They do things differently at the Junction in Castleford. The West Yorkshire pub specialises in serving beer “from the wood” and it’s a policy that attracts drinkers from far afield, keen to discover whether ale is different when it comes from an oak cask.
The Junction has had a chequered history, owned by a succession of brewers before falling into the hands of Enterprise Inns. The pub closed for two years but it was bought and rescued by Neil Midgley and Maureen Shaw, who brought with them different skills and experience.
Shaw had worked in the accounts department at Sam Smith’s and knew a fair bit about beer and pubs as a result — including beer from the wood, as the Tadcaster brewer still employs coopers. Midgley’s background was also in wood. He’s a carpenter and joiner by trade and used his skills to transform the Junction.
He threw out grotty old carpets and laid parquet flooring. He obtained partitions and pews from an old chapel in Derbyshire and he has even built a wood-panelled side room — a “snug” — at a time when most pubs are knocked through.
Then Midgley and Shaw turned their attention to the beer. In a former mining town, where John Smith’s and Tetley dominate, they scoured Yorkshire and beyond to get hand-crafted beer from small breweries. And then they went the extra mile and decided they would specialise in serving beer from oak casks.
Neil Midgley loves everything about wood, in particular the aromas of fresh oak. He believes wood can impart additional flavour and character to beer that you can’t get from metal or plastic casks.
He’s not alone. With the exception of a few diehard brewers, including Sam Smith’s, Theakston and Wadworth, wood was sidelined in favour of metal as long ago as the 1930s. But now many brewers are going back to wood. They’re ageing beer in casks obtained from the Scotch whisky, Bourbon, Cognac, wine and sherry industries.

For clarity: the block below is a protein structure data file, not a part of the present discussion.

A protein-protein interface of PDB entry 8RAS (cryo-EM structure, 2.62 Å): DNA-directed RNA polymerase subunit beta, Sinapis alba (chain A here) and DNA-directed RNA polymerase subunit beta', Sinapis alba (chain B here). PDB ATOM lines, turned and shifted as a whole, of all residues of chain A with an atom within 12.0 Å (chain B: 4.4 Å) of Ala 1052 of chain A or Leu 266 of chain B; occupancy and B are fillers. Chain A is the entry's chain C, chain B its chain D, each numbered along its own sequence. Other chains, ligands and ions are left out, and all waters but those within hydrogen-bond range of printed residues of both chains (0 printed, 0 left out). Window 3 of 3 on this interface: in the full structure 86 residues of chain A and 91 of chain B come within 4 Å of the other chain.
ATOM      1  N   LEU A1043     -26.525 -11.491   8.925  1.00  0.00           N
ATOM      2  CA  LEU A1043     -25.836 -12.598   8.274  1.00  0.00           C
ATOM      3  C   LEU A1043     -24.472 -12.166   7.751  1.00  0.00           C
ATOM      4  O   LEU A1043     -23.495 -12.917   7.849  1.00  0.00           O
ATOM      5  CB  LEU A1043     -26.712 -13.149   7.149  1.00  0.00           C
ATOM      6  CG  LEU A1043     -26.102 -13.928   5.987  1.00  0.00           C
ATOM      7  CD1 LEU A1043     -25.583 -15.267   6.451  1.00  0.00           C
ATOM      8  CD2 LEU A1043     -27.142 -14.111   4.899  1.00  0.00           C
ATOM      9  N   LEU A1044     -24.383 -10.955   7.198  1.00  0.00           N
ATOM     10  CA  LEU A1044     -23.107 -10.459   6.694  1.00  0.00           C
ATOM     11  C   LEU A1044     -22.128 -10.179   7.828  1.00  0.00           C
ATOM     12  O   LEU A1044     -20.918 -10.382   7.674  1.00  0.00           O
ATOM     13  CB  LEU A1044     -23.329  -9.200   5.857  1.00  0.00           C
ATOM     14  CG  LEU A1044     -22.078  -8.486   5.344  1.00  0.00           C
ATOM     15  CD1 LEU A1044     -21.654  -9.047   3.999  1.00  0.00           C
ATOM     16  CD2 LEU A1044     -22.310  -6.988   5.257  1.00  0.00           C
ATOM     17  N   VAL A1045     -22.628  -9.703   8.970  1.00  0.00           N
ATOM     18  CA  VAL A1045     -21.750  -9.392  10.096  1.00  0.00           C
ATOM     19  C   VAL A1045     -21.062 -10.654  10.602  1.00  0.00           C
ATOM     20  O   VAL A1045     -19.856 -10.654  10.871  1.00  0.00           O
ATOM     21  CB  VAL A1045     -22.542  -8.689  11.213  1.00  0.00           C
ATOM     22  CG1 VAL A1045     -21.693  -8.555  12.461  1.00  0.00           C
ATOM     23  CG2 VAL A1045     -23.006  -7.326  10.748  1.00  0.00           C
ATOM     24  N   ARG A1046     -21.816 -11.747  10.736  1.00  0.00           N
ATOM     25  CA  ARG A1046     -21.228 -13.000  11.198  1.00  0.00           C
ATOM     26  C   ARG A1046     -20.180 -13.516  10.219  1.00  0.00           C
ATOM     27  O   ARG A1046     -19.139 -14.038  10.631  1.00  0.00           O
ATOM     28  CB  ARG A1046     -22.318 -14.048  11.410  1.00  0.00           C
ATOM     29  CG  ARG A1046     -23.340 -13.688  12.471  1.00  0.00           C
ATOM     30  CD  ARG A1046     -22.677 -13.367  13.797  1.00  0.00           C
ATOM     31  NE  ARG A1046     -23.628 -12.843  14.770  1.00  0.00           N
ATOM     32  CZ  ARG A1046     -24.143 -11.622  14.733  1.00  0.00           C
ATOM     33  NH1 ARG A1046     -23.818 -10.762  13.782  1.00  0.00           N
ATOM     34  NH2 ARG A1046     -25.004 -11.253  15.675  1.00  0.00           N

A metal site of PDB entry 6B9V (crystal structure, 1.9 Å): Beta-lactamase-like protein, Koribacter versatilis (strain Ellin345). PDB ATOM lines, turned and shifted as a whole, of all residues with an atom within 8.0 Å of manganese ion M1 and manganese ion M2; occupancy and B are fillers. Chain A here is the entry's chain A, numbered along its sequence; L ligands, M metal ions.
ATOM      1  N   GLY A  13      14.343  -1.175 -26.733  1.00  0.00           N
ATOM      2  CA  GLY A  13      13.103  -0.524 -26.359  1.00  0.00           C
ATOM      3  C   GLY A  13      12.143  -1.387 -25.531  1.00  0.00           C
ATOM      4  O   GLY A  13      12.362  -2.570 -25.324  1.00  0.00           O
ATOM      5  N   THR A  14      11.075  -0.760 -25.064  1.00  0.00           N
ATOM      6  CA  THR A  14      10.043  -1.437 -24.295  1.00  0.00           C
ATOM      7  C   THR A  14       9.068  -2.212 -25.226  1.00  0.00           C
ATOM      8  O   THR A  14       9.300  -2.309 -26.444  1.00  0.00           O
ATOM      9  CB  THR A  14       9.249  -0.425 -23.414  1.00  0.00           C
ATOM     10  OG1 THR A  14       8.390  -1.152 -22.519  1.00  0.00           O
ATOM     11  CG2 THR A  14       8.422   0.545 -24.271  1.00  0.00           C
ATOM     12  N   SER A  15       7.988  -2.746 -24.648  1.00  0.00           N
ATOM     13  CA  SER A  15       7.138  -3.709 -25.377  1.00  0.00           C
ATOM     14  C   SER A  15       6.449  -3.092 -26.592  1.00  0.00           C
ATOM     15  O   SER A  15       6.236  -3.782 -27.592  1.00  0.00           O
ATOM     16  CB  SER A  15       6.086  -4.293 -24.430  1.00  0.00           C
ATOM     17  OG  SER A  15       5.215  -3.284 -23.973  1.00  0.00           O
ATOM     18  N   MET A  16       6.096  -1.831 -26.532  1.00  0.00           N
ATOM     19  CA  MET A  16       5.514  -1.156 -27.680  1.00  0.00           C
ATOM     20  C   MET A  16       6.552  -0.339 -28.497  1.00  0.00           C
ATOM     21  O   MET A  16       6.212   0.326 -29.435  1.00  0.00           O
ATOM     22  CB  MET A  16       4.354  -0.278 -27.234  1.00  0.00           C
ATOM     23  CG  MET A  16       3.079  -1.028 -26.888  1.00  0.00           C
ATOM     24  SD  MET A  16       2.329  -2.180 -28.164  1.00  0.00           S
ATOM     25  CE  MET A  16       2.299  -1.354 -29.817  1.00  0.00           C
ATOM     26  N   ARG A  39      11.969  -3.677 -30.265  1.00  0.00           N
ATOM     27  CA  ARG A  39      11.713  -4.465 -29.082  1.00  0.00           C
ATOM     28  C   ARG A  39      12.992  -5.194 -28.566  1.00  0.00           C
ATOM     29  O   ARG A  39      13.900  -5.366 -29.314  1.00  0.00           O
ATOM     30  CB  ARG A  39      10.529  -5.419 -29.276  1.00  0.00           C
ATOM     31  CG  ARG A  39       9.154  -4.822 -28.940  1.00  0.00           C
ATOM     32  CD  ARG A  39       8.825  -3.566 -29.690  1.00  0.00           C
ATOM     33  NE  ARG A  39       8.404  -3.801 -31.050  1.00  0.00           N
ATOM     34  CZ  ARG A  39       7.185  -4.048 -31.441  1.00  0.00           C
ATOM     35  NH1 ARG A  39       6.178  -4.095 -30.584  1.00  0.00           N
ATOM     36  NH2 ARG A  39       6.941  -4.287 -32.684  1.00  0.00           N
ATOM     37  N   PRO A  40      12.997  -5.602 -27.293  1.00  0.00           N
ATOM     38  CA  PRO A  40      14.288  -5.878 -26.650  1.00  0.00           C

At the Junction, Midgley and Shaw had the good luck to meet up with Alastair Simms, a master cooper with Wadworth in Devizes, who now works for the White Rose Cooperage in Wetherby. Simms builds casks for the Junction, ranging in size from pins to kilderkins, which Midgley and Shaw fill with beer from their chosen suppliers.
I accepted a challenge from Neil Midgley to host a charity tasting with three beers served from both regular containers and from oak. The income from the event has gone to Stop the Traffik, an organisation that campaigns to end modern slavery. The snug at the Junction was packed and we settled down to sample the beers on offer.
We began with a 3.8% Gun Dog Bitter, brewed by Walls of Northallerton in North Yorkshire. It’s brewed with pale and crystal malts and hopped with American, German and Slovenian varieties. The beer from both plastic and wood was delicious, with juicy malt and fruity hops. But the beer from the wood had an added dimension of vanilla and tannin that added to its complexity.
The second beer — Elland brewery’s Beyond the Pale — would, I thought, prove the real test. The 4.2% ABV beer has a straightforward recipe of pale malt, a touch of darker Munich malt, and just one hop, American Casade. Pale ale is a delicate breed — so the question was whether it could survive storage in wood. The version from a metal cask was superb, packed with biscuit malt and tangy citrus hops.
But from the wood, the beer had hints of smoke, oak and vanilla. The latter is often found in whisky and comes from a compound in the wood known as vanillin.
The third and final beer came just from the wood. It was Elland’s 1872 Porter, the current Champion Beer of Britain. I have sampled the beer several times but this version had been aged in Scotch whisky casks for a year. At 6.5% ABV, it’s a beer of great depth to start with, brewed with pale, amber, brown and chocolate malts, and hopped with English Northdown and Target.
But this oak-aged version had new levels of complexity. There was a warm, whisky hit, with oak and a creamy vanilla note vying for attention with chocolate malt, liquorice, coffee and spicy hops.
The audience loved the beers and voiced their enthusiasm for the versions from wood. The most inspirational thing about the Junction is that it’s not in a trendy part of London or Leeds but in Castleford — working-class down to its boot-straps.
Maureen Shaw says that a few years ago many of the regulars would have been filling those boots with John Smith’s but now they like to sample craft beers from all over Britain and discuss the merits of wood and metal.
And the word “regular” takes on a new meaning at the Junction. David Litten, for example, travels from Hull — a three-hour round trip by train. That’s more than dedication — that’s hearts of oak.